Speculation remained strong in the futures markets over the week. Money managers increased net-long positions in Brent crude oil futures and options by 9,007 contracts to 143,126 in the week ending April 28. This represents a seven-week high. At the same time, money managers were also long on WTI crude oil futures and options — which increased by 73,564 contracts to 283,298 — a 16-week high.


IMF chief sees ‘high degree of uncertainty’ in global outlook

IMF chief sees ‘high degree of uncertainty’ in global outlook
Updated 20 min 5 sec ago

IMF chief sees ‘high degree of uncertainty’ in global outlook

IMF chief sees ‘high degree of uncertainty’ in global outlook
  • IMF had rapidly increased concessional financing to emerging market and developing economies

WASHINGTON: The head of the International Monetary Fund on Monday said the global lender needed more resources to help heavily indebted countries, citing a highly uncertain global economic outlook and a growing divergence between rich and poor countries.
IMF Managing Director Kristalina Georgieva, who has long advocated a new allocation of the IMF’s own currency, Special Drawing Rights (SDRs), said doing so now would give more funds to use address both the health and economic crisis, and accelerate moves to a digital and green economy.
Under outgoing President Donald Trump, the United States, the IMF’s largest shareholder, has blocked such a new SDR allocation, a move akin to a central bank printing money, since it would provide more resources to richer countries since the allocation would be proportionate to their shareholding.
Swedish Finance Minister Magdalena Andersson, the new chair of the IMF’s steering committee speaking at an online news conference with Georgieva, said it was clear the need for liquidity remained great, and she would consult with member countries on options for expanding liquidity.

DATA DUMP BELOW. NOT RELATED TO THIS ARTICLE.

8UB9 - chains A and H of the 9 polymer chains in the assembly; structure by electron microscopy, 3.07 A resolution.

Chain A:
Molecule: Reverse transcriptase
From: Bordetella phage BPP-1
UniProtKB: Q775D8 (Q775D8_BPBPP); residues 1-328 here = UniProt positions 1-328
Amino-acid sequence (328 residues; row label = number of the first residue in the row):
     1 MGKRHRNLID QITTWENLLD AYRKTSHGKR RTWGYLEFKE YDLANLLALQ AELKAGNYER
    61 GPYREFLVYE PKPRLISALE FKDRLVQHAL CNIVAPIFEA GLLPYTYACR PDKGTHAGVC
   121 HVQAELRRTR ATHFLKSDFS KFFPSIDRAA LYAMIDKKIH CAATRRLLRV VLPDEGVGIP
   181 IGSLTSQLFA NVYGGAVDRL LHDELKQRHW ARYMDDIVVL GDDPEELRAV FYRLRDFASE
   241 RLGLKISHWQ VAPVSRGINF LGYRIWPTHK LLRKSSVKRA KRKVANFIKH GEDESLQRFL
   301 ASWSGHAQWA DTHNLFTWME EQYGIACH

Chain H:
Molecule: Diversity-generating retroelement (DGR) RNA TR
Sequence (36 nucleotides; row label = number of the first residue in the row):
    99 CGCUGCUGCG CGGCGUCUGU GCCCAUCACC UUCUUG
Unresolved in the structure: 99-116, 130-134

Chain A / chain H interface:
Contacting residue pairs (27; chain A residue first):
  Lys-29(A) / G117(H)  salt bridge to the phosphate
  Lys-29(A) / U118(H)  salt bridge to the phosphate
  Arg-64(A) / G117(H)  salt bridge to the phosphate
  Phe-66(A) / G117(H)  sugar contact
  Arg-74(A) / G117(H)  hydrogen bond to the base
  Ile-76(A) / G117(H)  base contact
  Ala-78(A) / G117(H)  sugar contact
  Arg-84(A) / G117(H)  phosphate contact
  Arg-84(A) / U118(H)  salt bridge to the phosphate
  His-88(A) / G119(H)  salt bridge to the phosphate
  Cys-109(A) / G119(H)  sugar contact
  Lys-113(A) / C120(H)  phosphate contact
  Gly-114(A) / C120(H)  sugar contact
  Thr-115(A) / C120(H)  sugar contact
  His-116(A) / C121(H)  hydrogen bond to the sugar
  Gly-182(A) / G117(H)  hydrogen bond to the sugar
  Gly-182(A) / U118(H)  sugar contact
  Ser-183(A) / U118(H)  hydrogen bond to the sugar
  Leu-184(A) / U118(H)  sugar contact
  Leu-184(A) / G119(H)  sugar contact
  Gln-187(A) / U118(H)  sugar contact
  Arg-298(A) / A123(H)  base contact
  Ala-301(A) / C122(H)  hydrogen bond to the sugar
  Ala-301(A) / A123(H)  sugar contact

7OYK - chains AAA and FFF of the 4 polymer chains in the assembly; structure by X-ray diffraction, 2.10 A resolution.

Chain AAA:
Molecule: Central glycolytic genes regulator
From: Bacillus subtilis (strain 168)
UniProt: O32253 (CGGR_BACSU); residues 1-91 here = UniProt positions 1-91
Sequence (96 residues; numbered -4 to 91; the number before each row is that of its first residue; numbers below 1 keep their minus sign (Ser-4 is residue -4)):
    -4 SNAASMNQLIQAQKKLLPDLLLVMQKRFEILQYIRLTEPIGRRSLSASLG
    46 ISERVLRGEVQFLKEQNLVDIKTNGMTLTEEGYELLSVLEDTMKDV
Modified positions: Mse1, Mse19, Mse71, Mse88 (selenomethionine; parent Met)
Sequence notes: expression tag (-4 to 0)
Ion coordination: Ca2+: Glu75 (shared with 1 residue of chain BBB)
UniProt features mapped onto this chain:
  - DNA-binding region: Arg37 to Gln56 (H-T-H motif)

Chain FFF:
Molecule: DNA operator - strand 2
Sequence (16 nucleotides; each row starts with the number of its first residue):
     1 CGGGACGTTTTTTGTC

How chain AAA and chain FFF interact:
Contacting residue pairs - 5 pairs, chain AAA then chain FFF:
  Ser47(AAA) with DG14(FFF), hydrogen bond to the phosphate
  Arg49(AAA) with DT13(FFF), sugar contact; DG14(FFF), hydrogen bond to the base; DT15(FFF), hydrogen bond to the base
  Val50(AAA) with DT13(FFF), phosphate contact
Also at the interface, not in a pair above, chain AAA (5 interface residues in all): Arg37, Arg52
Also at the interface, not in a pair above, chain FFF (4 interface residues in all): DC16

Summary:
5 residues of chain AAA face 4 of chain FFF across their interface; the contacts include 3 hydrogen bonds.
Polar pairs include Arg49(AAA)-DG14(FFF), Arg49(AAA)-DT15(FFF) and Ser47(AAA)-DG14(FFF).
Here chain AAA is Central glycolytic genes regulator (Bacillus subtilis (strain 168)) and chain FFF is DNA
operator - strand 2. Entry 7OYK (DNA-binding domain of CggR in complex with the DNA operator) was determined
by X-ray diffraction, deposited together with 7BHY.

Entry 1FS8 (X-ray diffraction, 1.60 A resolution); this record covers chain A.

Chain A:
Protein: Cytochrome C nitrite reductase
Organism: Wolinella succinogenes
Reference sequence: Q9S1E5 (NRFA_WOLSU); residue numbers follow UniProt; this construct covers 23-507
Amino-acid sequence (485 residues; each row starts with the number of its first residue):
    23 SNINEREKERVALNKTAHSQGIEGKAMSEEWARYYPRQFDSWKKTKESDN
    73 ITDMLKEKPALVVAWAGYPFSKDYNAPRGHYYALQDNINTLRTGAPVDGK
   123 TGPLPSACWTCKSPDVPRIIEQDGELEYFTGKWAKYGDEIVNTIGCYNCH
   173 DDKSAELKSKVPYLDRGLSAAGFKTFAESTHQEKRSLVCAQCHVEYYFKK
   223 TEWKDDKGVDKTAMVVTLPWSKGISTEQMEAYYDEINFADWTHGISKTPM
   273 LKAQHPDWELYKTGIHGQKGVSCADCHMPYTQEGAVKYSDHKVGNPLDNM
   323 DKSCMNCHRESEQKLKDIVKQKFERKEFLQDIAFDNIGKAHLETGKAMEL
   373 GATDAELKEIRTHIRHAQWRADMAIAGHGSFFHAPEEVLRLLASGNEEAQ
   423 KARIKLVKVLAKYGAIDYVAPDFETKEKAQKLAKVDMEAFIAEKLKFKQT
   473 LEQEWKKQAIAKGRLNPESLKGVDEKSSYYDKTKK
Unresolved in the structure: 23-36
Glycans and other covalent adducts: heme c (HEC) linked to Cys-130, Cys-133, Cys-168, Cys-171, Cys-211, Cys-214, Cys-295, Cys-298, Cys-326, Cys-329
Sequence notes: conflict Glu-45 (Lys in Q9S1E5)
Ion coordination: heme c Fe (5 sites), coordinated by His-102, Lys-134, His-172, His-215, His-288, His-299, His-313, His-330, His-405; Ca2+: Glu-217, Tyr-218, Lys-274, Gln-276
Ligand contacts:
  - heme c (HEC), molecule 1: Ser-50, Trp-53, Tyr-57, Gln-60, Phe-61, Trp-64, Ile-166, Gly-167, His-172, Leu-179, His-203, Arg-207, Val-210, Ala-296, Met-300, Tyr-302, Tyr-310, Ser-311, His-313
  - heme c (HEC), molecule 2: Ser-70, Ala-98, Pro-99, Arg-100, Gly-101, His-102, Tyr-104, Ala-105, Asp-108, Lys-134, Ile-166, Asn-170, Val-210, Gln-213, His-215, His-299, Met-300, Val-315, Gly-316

Andersson, the first European to head the International Monetary and Financial Committee in more than 12 years and the first women, started her three-year term in the role on Monday.
Georgieva said the IMF had rapidly increased concessional financing to emerging market and developing economies, including through donations by member countries of some $20 billion in existing SDRs. That would continue to play an important role, but further steps were needed, she said.
“It will continue to be so important, even more important, for us to be able to expand our capacity to support countries that have fallen behind,” Georgieva said.
She said a new SDR allocation had never been taken off the table by IMF members, she said, adding that some members continued to discuss it as a possible move. A possible sale of gold from the IMF’s reserves would have “some opportunity costs” for the IMF, but would be up to members, she said.
She said she expected the Group of 20 major economies to extend the current moratorium in official debt service payments by the poorest countries, now slated to end in June, but much would depend on the pace of vaccinations in coming months.